Friday, 19 April 2002

I don't believe the public should fund Catholic (or other religious) schools

This is a letter I wrote six years ago and sent to all the local and provincial politicians I could find, and the media.

Dear Sirs or Madams,

An issue has come to my attention recently that has put various pieces of news into clearer perspective for me. Of all the devastating news from the political world in the last two years, this is the first that has made me feel it warrants contact with the government officials or media outlets. The issue is that of state-sponsored and publicly funded homophobic discrimination and homophobia. I think you or anybody would find it hard to disagree that this is an issue of local, provincial, and national importance with extremely far-reaching implications.

Part of what brought this to my attention were the recent and continuing events concerning Marc Hall, a student in the Durham district Catholic school board. He is a 17-year-old high school student whose school has denied him permission to attend his high school prom with his boyfriend, because, while the Catholic church now accepts homosexuals as people, it has yet to officially accept homosexual behaviour. The apparent doublespeak of this contradiction does not seem to bother the church as a whole, but we can be assured that more than a few members find the discrepancy downright absurd. For surely there can be no separation of the individual from the individual's behaviour, homosexual or otherwise.

I have no exceptional complaint with the Catholic church and no comment on the specific case of Marc Hall vs. the church, which should, as part of its right to freedom of religion, be allowed to believe, teach, and proselytize whatever it wishes. The problem, however, arises due to the fact that in Toronto, all over Ontario, and, I assume, many other jurisdictions across Canada, Catholic education is funded with taxpayers' dollars.

Which brings me to the other news clarifying this issue. That was the announcement by the provincial government in Ontario of tax credits for parents of private and religious school students, which would make all education in Ontario (private, religious, or public) funded at least partially by the taxpayer.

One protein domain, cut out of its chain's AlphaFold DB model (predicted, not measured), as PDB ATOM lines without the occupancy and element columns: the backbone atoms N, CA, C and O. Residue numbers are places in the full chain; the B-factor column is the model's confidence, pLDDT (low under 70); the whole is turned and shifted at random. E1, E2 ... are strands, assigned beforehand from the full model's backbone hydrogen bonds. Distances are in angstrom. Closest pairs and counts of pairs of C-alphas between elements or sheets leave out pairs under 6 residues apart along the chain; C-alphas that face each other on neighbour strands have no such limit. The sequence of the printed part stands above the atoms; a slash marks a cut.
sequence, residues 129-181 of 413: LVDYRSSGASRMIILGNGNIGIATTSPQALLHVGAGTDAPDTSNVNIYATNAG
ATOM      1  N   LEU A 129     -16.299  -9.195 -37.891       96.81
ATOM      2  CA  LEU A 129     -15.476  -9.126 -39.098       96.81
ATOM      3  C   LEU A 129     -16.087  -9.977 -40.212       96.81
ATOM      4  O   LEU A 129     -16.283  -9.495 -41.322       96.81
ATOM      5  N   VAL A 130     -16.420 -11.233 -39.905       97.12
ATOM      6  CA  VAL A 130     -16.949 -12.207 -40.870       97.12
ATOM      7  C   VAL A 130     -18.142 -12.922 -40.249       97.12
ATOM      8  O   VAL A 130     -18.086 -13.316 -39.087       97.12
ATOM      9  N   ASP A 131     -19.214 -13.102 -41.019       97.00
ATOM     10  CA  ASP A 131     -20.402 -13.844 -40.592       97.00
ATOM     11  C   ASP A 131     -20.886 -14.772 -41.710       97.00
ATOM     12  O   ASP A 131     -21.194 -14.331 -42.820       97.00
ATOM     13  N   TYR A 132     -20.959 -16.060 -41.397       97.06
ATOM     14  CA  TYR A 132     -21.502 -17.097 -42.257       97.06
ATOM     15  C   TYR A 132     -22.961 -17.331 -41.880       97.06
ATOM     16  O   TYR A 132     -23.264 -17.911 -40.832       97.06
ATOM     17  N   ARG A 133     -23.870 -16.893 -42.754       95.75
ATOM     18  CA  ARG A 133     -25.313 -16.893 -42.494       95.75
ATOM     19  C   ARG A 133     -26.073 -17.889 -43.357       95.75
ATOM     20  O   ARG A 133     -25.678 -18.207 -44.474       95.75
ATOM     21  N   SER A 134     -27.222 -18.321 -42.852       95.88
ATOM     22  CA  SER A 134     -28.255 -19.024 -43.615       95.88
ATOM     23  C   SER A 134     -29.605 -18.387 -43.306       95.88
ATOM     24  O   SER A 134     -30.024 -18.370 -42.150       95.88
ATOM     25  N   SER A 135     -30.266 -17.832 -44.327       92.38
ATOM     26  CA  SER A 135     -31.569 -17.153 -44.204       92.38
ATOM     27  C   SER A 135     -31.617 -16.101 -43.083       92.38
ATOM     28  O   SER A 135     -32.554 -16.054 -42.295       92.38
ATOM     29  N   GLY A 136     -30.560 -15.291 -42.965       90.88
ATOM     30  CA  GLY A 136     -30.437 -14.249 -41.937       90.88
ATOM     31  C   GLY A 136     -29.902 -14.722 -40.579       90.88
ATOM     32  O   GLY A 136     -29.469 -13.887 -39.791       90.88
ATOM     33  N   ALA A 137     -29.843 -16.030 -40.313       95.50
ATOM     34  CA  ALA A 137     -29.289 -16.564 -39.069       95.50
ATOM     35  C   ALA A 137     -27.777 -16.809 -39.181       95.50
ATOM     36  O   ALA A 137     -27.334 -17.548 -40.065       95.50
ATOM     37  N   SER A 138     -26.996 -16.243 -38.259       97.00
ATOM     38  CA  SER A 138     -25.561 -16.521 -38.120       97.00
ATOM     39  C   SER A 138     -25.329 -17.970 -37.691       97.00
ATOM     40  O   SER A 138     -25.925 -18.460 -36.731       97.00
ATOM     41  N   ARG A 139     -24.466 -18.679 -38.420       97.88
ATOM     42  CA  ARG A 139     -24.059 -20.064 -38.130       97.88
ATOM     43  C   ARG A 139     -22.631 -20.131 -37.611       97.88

My personal view is that in today's multicultural Canada, there should be no direct relationship between the church (any denomination) and the state, and our official policy should be secular. This is partially due to the near impossibility of meeting the demands of dozens of distinct faiths, but mostly because all levels of government in Canada have enough tasks and duties to take care of and certainly enough to fund that it is unreasonable to expect the delegation of religious principles be included in their agenda. Especially if those principles are those of only one religion. Personal opinion aside, state-sponsored homophobic discrimination violates the Canadian Human Rights Act (as amended in 1996) and certainly doesn't fit into Canada's mandate for its people.

I can no longer support any political party or individual politician that does not consider this issue seriously and move to take immediate action to ameliorate the situation. The solution seems simple:

Publicly funded Catholic schools (and those of any denomination) must be sold or otherwise divested from the state portfolio, and
No religious or private education should be funded by taxpayer dollars now or in the future.

It is impossible to expect and unnecessary to hope for the Catholic church to change its policy of condemning the lifestyles of homosexual, bisexual, and transsexual people, but it is absolutely despicable that the discrimination is supported by all levels of government and the taxpayers of Canada.

Thank you very much for your time,
Adam Gorley

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